The number of everyday smart devices, such as Nest and Samsung SmartThings, is projected to grow to the billions in the coming decade. Professor Shijia Pan and her students work to quantify the sensing quality in real-world applications, optimize the information these devices collect and model the changes in distributions of ubiquitous sensing data for accurate machine learning. They’ve recently been recognized for their efforts.
One of Pan’s scholarly papers about heterogeneous sensing was named Best Paper at this year’s Cyber-Physical Systems and Internet-of-Things Week’s Conference on Internet of Things Design and Implementation. She collaborated on the paper with other researchers from Carnegie Mellon and Stanford universities.
CPS-IoT Week is the premier event on cyber-physical systems and IoT research, and brings together seven conferences, multiple workshops, tutorials, various exhibitions from both industry and academia and the AutoCheckout Competition, designed to solve challenges in autonomous retail.
Pan, a member of the Department of Computer Science and Engineering, has been helping organize CPS-IoT Week and several other conferences since 2017, and said it’s an opportunity to ensure a good event that offers high-quality communication for the research community.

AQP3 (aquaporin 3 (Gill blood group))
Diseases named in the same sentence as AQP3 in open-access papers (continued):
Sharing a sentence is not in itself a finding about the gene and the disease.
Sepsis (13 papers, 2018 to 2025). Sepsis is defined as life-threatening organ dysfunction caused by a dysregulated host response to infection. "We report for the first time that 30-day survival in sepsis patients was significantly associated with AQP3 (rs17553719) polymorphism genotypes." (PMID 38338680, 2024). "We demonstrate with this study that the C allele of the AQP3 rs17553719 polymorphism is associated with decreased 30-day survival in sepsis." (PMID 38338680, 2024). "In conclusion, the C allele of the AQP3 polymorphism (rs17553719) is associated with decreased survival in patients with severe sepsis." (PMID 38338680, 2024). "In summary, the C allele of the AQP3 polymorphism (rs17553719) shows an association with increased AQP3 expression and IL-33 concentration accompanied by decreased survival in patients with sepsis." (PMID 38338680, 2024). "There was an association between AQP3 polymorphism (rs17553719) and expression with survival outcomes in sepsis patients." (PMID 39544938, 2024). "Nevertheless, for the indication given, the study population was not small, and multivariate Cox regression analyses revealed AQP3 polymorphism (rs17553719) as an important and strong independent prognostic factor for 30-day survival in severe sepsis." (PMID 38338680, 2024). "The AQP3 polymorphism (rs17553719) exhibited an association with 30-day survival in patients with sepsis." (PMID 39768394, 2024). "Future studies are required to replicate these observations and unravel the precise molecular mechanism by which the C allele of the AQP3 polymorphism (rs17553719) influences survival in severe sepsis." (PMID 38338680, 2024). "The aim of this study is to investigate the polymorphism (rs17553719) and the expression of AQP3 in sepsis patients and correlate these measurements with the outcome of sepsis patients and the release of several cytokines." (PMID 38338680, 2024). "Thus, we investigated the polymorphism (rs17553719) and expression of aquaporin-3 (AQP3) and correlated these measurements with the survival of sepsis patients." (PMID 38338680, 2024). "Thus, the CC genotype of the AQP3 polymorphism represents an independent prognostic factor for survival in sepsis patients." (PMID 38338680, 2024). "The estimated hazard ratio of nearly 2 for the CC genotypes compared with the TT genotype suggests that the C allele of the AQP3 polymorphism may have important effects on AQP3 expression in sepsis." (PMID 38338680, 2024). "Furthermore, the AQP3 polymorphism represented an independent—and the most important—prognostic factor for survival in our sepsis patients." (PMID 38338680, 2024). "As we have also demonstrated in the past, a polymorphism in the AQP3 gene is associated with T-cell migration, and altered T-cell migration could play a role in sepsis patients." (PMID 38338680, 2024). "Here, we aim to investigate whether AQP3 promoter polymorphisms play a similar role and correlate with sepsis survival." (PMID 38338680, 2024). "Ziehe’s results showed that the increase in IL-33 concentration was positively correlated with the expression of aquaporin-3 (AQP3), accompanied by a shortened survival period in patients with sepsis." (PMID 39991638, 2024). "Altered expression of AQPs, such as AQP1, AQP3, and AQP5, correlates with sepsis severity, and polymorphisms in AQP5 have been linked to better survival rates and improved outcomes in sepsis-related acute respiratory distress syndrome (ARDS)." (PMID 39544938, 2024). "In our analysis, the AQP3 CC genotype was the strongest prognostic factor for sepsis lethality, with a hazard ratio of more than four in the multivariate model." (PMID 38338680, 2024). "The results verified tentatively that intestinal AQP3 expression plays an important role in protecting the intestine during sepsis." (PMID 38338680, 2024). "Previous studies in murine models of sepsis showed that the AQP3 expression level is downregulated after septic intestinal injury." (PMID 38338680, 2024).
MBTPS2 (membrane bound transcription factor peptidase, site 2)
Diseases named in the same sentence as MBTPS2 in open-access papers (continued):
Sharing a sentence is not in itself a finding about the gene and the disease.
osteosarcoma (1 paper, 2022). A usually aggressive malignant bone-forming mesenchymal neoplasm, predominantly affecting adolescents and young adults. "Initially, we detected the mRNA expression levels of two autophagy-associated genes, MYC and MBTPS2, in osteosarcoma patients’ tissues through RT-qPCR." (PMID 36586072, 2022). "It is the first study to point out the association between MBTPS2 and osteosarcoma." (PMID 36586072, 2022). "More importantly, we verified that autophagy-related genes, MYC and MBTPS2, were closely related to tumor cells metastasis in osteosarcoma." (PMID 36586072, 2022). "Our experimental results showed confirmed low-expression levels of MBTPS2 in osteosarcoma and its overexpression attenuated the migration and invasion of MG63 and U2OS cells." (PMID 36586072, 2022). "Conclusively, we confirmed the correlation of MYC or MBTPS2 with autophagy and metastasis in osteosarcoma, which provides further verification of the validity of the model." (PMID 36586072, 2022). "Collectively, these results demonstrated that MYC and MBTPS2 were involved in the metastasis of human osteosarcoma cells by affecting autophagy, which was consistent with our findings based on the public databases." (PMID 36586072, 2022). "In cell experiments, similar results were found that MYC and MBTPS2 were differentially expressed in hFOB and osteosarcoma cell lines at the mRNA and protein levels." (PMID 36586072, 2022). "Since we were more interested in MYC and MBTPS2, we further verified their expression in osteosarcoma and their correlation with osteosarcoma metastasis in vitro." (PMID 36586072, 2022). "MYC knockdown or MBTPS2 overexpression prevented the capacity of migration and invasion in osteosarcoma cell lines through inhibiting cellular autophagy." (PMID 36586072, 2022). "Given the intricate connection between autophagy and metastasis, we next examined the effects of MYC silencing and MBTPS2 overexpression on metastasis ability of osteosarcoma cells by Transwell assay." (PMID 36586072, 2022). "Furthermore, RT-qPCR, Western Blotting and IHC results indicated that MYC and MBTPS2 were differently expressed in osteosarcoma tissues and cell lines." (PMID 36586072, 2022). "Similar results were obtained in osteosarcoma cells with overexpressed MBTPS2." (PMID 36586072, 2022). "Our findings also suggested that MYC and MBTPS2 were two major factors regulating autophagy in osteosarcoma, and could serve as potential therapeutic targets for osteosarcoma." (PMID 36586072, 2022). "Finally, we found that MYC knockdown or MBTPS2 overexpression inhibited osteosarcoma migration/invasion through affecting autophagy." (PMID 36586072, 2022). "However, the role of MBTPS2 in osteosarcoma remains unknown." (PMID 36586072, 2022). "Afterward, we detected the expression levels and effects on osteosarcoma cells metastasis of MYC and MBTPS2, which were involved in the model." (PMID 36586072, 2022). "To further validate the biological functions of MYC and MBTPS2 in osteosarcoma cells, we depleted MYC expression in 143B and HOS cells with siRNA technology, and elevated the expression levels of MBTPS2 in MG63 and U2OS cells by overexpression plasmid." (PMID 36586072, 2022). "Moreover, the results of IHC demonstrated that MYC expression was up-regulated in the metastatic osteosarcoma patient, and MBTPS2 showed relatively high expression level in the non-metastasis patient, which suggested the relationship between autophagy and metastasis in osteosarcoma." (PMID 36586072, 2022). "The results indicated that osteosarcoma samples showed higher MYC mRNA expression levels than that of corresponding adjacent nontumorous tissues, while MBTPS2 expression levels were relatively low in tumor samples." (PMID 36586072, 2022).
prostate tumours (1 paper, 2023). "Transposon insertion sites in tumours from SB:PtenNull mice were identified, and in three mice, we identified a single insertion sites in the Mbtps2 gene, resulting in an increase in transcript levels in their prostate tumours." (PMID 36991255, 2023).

She also has been leading a workshop entitled “Data: Acquisition to Analysis” at the SenSys/BuildSys conference since 2018, focusing on enabling various cyber-physical systems’ dataset sharing and bringing in researchers to discuss how to regulate real-world dataset sharing for different cyber-physical sensing systems.
“It is not emphasized enough how precious large-scale, real-world datasets are for research,” Pan said. She also works with AiFi Inc., a startup that collaborates with universities to share such datasets to help the development of autonomous retail.
She used AiFi’s dataset this semester for a final team project in her class, Advanced Topics on Intelligent Systems. Rahul Sidramappa Hoskeri, who enrolled in the class and the competition, will extend his work on this topic to further his master’s degree thesis. And student Yue Zhang led a hybrid team with students from four other universities —Carnegie Mellon, Stanford, Tsinghua Berkeley Shenzhen Institute and Royal Melbourne Institute of Technology — that won third place out of eight competing teams in the AutoCheckout Competition. The team focused on location-aware multi-modal sensors in autonomous inventory-monitoring systems. Zhang has been a research specialist in Pan’s lab and has accepted her offer to join her lab as a Ph.D. student.
Additionally, Pan recently learned that her publication entitled “Step-Level Occupant Detection across Different Structures through Footstep-Induced Floor Vibration Using Model Transfer,” was named 2019’s Best Journal Paper by the American Society of Mechanical Engineers’ Structural Health Monitoring/ Nondestructive Evaluation Technical Committee.
The study takes sensing structural vibration for indoor human information in a new direction, repurposing traditional mechanical engineering knowledge for use in non-intrusive Internet of Things applications.
The award is given based on technical quality, originality of research and impact on the SHM/NDE community.